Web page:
However, our black tank would fill up after about a week. Sometimes we could stretch it longer if we were out a lot and not using our RV toilet. But inevitably, we would have to break camp to dump our black tank or use our Blue Boy tank to dump it which was gross, scary (as lifting a 180 pound fully loaded tank of sewage into the back of the pick up was suspenseful in a very bad way) and not convenient.

    So, to celebrate our year anniversary of the full-time RV living lifestyle, we acquired an Airhead Composting Toilet!

    This solves our problem with waste disposal as the composting toilet can go weeks before it must be emptied and, when it is time to empty it, you simply discard the “dirt” into a composting bag and discard it into a trash can. Then, you refill the chamber with more moistened coconut hulls to start the process over again with a new batch. The urine gets diverted into the black tank and can go a long time before being emptied. Also, it is more sanitary as urine alone is sterile. When it mixes with number 2, it becomes “sewage”.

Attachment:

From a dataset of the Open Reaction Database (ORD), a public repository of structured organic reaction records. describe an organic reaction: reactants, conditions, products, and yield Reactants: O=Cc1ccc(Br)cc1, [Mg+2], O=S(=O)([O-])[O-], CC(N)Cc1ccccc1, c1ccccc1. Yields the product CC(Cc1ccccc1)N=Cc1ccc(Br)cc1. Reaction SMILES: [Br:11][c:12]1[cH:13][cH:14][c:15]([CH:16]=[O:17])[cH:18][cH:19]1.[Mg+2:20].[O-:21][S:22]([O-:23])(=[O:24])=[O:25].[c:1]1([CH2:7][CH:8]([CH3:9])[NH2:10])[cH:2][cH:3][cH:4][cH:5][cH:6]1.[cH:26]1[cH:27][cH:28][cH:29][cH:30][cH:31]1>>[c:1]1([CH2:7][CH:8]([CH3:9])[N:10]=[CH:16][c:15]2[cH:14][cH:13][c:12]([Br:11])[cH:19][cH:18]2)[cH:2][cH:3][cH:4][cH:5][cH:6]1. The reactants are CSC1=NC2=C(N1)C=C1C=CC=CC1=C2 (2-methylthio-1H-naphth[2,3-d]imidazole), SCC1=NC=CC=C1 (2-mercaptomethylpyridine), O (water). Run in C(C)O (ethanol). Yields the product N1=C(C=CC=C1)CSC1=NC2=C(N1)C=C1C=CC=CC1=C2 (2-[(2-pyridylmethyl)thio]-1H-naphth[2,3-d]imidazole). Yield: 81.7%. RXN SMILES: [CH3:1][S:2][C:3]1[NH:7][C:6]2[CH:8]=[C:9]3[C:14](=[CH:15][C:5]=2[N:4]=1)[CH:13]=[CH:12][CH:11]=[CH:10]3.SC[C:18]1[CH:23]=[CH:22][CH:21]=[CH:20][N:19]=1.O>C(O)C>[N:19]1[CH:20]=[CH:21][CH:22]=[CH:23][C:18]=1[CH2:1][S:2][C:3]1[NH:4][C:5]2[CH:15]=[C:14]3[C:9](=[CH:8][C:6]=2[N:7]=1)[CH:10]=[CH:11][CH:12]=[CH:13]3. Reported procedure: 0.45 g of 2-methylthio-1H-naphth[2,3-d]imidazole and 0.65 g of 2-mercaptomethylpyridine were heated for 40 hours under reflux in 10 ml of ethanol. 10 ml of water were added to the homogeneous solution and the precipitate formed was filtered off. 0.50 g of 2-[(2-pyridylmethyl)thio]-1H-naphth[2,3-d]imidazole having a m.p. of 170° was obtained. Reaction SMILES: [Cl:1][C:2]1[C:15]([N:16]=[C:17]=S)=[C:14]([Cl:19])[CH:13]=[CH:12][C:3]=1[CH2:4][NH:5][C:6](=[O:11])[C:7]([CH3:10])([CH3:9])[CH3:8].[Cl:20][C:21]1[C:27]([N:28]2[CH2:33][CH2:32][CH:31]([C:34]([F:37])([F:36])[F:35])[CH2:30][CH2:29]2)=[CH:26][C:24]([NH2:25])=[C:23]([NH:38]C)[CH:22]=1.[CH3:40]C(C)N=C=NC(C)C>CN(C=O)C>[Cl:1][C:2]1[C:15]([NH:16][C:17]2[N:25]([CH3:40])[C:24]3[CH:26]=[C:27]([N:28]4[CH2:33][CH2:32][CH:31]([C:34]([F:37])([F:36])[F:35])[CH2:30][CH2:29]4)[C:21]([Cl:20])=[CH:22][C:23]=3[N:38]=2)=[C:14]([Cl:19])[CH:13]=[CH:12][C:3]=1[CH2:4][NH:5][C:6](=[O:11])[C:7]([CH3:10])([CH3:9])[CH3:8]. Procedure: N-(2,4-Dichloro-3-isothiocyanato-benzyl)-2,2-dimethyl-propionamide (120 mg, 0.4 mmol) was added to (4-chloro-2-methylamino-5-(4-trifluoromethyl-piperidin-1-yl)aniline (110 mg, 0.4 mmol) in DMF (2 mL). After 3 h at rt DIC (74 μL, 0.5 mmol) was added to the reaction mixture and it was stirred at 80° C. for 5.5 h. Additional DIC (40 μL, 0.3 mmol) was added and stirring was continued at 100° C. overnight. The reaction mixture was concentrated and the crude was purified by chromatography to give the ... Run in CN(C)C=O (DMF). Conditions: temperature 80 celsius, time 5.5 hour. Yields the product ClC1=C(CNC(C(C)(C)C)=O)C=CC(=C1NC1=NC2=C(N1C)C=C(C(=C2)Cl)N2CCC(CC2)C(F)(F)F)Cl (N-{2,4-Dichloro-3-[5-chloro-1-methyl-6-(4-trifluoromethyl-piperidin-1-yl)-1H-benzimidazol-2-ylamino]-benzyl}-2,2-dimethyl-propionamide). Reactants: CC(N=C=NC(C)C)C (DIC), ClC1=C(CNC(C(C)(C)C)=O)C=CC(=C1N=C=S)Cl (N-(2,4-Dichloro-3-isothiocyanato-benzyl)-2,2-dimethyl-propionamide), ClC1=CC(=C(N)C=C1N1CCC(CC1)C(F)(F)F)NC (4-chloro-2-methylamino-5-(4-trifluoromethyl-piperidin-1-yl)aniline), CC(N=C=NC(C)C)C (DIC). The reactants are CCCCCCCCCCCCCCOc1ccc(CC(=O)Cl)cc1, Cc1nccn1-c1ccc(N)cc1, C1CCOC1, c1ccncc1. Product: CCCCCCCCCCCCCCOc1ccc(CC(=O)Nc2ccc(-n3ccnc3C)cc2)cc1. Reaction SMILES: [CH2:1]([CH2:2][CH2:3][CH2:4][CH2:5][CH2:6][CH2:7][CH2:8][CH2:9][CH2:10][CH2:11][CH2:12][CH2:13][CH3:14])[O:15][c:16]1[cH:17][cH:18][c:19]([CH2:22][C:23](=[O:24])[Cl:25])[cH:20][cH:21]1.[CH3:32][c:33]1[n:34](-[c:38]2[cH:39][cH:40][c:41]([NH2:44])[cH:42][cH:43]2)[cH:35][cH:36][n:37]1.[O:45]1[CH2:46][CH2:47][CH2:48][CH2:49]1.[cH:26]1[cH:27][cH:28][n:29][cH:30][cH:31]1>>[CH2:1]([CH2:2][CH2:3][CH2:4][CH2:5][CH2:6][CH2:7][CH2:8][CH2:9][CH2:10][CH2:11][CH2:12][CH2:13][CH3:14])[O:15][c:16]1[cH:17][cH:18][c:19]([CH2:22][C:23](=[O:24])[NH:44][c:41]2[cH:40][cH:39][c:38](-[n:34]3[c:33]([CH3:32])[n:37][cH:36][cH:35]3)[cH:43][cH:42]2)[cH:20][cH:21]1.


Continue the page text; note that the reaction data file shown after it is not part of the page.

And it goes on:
A composting toilet is also better for the environment because it uses less water.

    While I was in Texas visiting my Mother and attending the Southwest Airlines anniversary party, Hans went to Montrose, CO, to his friend of 30 years, Wayne Marsh, and enlisted Wayne’s help and his shop in order to make the modifications (it took a LOT of modifications, but so worth it) to install the toilet.

    I came back to a fully functioning composting toilet with the addition of a bidet. (The first time I ever went to France when I was 17, I was fascinated by bidets and resolved to someday have one. I just never realized my wildest dreams would come true in the toilet of my camper!)The bidet!

    I have to say that the composting toilet is even better than I thought it could be. It strangely doesn’t smell AT ALL… even less than our original porcelain toilet.

    The price tag is high on the composting toilet, over $1000, but thanks to my mother-in-law, Patricia, we are proudly perched on our new throne. She did something nice for Hans’ sister, and she believes in being fair, so she wanted to do something for him and he chose the toilet for us!

    Hans making some mods: